At the house that day, Andrew’s mother and I went through the bathroom together. I pointed to what he’d left and she picked up the fancy Old Spice deodorant for “cunning minds,” his body wash. She took his remaining prescriptions from his room, littered with needles, pill bottles, tissues. Sickness. I held up a bottle of contact solution and his nettipot. “I’ll leave those here for now,” she said. “For when he makes trips back. We have those at home in Durham, too.”

A week later, I was at the mall getting my computer fixed and Charlotte, who was now falling in love with another girl, texted me:

hospice.

Two weeks later, I was invited to the at-home reception after his funeral. Charlotte and I went together. She held my hand, said she didn’t know what she’d do without me. A few days after that she left town, said she couldn’t stand to be here anymore.

 

I take out the jars and line them up on the wedge of counter. I throw out food until the trash bag is stupidly full. I take the shelves out of the fridge and haul them down the exterior wrought iron stairs, line them up in the grass. Mosquitos swarm, but there is no swamp, no nutrient fester. It’s just gravel and an old grill. I untwine the hose and thumb over the nozzle, feeling the mist kick back onto my leg as it washes away a streak of jam.

It’s July now, and I’ve called an exterminator. When she arrives, the bug lady does not knock—they never do—and I wonder how many repair people have keys to my apartment. Pulling her graying ponytail tight into place, she strides across the buckling hallway floor into the kitchen. She nods at me and takes out what looks like an oxygen tank crossed with a fire hydrant.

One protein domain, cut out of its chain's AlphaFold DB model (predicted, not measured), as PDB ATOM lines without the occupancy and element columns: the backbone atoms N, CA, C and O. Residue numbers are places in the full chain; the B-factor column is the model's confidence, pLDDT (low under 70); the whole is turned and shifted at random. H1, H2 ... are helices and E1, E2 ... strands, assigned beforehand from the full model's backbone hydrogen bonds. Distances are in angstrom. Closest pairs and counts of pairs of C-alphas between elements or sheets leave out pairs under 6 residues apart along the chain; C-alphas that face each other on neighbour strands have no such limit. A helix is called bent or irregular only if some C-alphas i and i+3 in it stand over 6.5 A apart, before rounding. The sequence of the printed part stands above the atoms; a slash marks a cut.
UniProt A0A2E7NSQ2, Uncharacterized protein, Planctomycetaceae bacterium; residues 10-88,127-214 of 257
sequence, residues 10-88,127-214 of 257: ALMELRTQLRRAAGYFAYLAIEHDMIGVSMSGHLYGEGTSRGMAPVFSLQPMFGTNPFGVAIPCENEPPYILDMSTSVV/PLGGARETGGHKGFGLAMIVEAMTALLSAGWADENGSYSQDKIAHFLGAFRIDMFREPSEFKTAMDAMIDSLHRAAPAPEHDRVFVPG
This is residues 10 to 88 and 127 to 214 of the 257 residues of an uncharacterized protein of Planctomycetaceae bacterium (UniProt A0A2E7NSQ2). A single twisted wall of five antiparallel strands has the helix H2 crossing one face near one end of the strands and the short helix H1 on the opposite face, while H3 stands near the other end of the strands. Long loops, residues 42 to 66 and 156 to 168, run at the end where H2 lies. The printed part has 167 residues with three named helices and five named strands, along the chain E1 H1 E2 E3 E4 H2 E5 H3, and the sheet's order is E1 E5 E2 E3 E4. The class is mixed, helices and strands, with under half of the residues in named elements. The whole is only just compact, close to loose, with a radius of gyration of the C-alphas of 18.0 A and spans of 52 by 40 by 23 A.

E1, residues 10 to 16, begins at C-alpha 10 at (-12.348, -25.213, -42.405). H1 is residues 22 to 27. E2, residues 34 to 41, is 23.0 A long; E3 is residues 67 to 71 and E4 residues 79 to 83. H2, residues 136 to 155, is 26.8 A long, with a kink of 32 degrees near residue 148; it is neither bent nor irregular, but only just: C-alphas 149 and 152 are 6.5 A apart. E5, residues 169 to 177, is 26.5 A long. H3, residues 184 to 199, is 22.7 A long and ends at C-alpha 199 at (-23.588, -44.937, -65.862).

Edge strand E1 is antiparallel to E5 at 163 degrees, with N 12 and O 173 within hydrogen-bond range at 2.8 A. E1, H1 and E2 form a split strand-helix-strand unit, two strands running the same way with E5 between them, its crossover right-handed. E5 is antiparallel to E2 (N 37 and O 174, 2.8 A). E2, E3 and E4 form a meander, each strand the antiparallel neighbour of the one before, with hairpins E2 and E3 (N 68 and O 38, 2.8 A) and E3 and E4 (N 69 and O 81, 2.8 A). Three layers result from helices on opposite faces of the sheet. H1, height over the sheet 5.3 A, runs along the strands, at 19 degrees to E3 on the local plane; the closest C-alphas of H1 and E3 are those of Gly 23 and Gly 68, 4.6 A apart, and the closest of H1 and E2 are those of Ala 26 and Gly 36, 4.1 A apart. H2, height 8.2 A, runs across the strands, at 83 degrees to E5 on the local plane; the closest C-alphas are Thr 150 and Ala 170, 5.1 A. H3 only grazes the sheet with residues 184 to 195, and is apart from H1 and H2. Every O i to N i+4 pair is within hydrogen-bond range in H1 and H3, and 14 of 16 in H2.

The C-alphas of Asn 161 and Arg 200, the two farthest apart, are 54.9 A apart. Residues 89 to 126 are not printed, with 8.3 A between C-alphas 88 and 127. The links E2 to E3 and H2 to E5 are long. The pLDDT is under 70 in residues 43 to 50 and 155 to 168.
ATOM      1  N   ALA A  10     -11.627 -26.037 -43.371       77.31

“So, can you tell me what to do about the microwave?” I ask, gesturing to the stack of appliances piled on a cupboard in the living room, the satellite kitchen—kitchen everywhere and kitchen nowhere. There are little scratch marks on the microwave timer. Somehow, the roaches have crawled in though the ventilation.

“I know, Dave.” She shakes her ruddy face and points to her Bluetooth. “That’s what I told him.”

I can see their underbellies through the dark plastic, their legs scuttling against the countdown backlight.

“I’ll call you back in five.” She clicks the headset off.

“The microwave, they’re in there too. Do I throw it out? How do I make them leave? What am I doing wrong?”

“Nah, you can keep it,” she says, and sprays bait around it. These are German cockroaches, apparently. “They don’t much have to do with food or dirt, but the type of wood, the building itself. But those paper grocery bags you have stored, they like them. Get those out.”

Okay, I think, I can do that. No more paper bags. Besides, I’ve barely shopped or cooked since I saw a line of roaches in the fridge door seal. I can get along fine without use of the kitchen. They can have it.

One week my sister visits. I learn how to lift weights. North Carolina politics go to hell. I stumble through a job, a summer class, and a vague internship that seldom requires I leave the house. I don’t know how to tell people I’m living alone because my housemate died, or that I feel—more viscerally than grief—an angry heartbreak over his best friend. It takes practice living in an abandoned house.

By fall, the roach situation has calmed. Charlotte is back, but we’re not speaking. I’ve gone inactive in the fraternity. In September, I cook pasta for a date in my kitchen and the space feels small in a different way.

Emerson, my long-term roommate, has returned from biking across the country, and we’ll finish out the last year of our lease together. When we hear squirrels romping inside our wallspace, chewing the house’s rotten wood, I make another call to pest control. This time, a man comes. He affixes a trap to the exterior wall, and I listen to a squirrel thump back and forth in the cage until its body stills.

Coco Wilder is a senior at the University of North Carolina at Chapel Hill. She writes poetry, essays, and email.